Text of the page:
Crowdfund Investing For Dummies
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When you’re creating a business plan for your crowdfund investing opportunity, you have to determine what results you’re aiming for. In the case of a brand-new or very young business, chances are, those results center around growth markers: increased sales, an expanding customer base, and so on.

Unfortunately, what you envision when you’re in the planning stages isn’t always the best result when your business is actually up and running. Maybe your growth projections were so aggressive that the quality of your product or service is melting down in the effort to meet them.

Perhaps you realize that for the long-term health of your venture, you have to adjust your short-term desired results. (The same thing happens in our personal lives. Have you ever gone on a diet with the goal of losing some outrageous amount like ten pounds in a week, only to realize that you’re doing more damage to your body than good?)

Choosing the wrong results is a painful thing to admit; no one likes to be wrong. But it happens to lots of businesspeople — even really good ones! The way to make sure you’re one of the good ones isn’t to avoid mistakes altogether; you can’t. Instead, it’s to be proactive in the face of a mistake.

Here are four things to do when you choose the wrong results:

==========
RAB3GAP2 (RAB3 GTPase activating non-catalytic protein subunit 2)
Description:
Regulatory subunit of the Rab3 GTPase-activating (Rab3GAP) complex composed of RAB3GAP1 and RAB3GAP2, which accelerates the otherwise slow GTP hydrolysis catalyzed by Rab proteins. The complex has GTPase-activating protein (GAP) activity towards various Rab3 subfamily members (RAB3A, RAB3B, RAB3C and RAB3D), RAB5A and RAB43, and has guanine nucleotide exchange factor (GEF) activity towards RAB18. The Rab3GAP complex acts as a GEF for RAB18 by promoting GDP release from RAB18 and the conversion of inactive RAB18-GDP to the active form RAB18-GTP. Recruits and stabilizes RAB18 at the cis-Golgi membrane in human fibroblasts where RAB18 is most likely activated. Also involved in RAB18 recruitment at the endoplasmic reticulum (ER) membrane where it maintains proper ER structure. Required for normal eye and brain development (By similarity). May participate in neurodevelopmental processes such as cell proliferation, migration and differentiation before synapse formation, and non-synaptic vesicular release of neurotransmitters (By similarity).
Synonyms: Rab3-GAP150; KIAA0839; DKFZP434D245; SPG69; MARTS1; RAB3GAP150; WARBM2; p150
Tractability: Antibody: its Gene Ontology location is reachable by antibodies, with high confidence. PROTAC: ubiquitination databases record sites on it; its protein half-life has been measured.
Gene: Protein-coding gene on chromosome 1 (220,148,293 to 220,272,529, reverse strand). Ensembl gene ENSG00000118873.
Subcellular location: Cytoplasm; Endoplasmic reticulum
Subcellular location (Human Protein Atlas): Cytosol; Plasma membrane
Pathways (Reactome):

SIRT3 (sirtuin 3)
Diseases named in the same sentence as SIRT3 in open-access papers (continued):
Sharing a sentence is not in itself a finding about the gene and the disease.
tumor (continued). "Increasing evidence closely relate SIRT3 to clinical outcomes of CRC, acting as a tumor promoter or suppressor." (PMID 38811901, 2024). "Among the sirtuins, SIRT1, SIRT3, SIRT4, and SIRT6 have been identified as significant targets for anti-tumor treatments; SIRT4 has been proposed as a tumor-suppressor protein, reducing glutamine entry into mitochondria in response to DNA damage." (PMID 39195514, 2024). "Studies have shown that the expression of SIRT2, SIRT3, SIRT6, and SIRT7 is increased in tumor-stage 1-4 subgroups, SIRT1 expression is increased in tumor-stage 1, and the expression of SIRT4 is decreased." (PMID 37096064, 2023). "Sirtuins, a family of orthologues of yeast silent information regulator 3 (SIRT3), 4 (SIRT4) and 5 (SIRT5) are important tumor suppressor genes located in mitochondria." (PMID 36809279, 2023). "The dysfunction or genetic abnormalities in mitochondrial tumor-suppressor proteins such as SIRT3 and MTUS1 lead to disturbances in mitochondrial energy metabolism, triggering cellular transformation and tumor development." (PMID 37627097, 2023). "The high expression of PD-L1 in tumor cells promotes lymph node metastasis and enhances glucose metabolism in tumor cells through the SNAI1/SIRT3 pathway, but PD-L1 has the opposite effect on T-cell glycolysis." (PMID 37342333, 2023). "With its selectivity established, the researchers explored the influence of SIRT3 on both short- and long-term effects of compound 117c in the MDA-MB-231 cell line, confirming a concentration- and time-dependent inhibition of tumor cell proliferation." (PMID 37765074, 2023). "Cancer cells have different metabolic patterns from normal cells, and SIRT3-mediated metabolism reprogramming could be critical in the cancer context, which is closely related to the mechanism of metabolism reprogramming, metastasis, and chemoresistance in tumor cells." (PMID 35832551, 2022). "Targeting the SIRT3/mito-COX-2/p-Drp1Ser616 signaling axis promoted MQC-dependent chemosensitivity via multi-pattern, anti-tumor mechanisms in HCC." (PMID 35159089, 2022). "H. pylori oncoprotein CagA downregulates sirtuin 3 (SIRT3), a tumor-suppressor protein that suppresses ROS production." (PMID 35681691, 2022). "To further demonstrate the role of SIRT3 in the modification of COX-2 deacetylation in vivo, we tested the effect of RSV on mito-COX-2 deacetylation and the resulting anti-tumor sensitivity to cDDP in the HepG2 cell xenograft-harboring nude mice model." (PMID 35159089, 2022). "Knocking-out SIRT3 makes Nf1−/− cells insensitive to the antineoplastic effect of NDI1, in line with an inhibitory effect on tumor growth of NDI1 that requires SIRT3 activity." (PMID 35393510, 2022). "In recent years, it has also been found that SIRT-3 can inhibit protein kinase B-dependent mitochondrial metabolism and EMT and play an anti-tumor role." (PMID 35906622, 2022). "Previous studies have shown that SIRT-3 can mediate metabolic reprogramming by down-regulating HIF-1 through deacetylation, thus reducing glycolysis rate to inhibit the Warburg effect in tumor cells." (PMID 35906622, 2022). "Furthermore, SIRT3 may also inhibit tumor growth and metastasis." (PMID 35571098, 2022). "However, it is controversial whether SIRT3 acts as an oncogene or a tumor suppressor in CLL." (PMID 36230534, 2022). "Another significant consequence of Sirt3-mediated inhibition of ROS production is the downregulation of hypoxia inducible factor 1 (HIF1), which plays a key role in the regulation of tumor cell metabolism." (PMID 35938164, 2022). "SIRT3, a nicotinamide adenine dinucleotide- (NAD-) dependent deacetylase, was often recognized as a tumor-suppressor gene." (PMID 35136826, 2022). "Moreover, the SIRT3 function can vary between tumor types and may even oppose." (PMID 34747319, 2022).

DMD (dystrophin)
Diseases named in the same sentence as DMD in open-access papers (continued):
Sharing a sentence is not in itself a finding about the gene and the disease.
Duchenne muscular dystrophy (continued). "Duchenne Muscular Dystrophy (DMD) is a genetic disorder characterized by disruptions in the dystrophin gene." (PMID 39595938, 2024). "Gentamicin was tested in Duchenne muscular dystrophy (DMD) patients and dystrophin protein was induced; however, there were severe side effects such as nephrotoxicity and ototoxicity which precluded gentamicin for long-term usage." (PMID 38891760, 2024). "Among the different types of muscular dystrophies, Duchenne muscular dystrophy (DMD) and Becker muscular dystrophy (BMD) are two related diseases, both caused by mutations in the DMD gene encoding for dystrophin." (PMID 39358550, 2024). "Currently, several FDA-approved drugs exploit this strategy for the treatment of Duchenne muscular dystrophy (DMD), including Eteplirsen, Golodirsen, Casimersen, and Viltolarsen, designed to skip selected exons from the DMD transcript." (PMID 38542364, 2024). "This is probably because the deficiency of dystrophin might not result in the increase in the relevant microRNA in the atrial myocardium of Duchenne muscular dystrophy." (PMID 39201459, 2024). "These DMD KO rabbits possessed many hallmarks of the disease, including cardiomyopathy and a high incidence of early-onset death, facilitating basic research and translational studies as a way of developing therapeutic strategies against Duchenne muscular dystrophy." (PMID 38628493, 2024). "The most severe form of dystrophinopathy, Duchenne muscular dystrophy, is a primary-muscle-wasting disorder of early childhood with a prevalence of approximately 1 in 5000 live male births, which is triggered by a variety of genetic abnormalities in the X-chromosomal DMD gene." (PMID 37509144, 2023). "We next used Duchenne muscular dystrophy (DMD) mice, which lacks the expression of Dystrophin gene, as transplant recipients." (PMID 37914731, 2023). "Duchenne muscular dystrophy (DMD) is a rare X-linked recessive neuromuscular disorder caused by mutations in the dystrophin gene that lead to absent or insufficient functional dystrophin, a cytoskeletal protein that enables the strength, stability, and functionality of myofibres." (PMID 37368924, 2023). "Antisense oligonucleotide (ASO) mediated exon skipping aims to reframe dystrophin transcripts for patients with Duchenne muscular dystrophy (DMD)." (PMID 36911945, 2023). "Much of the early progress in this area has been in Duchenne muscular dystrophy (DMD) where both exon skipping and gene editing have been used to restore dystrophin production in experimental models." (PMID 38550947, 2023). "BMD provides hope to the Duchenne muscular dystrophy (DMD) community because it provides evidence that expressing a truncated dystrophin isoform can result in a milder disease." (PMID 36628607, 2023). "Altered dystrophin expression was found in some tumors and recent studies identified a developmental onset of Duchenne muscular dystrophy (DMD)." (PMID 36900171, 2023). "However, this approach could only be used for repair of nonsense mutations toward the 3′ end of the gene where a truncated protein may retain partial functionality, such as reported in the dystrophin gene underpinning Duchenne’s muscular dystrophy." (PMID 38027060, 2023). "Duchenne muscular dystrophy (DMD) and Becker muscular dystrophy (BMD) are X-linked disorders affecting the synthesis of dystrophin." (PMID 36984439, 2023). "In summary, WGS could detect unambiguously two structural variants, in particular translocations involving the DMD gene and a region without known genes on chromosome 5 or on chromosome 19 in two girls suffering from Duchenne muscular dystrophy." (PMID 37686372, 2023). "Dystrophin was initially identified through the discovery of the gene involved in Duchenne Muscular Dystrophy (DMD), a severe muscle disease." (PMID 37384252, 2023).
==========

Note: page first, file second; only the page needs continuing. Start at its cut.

• Be humble and tell yourself that you were wrong.

  • Try to figure out why you made the mistake.

  • Pinpoint what you’ve learned from the mistake.

  • Inform your crowd as soon as possible about the mistake, what you’ve learned, and how you’ll correct the situation.

Crowdfund investing demands transparency. Investing in a startup or a small business is a huge risk; if someone invests in ten such companies, statistics tell them that five are likely to fail. You must do everything possible to be open and honest with your crowd so that they trust you.

Otherwise, if someone in the crowd smells a cover-up, the suspicion will spread quickly, and you may find yourself face-to-face with an investor revolt.

About This Article

This article is from the book:

About the book authors:

Sherwood Neiss, Jason W. Best, and Zak Cassady-Dorion are the founders of Startup Exemption (developers of the crowdfund investing framework used in the 2012 JOBS Act). They deeply understand the process, rules, disclosures, and risks of capital formation from both the entrepreneur's and the investor's points of view.

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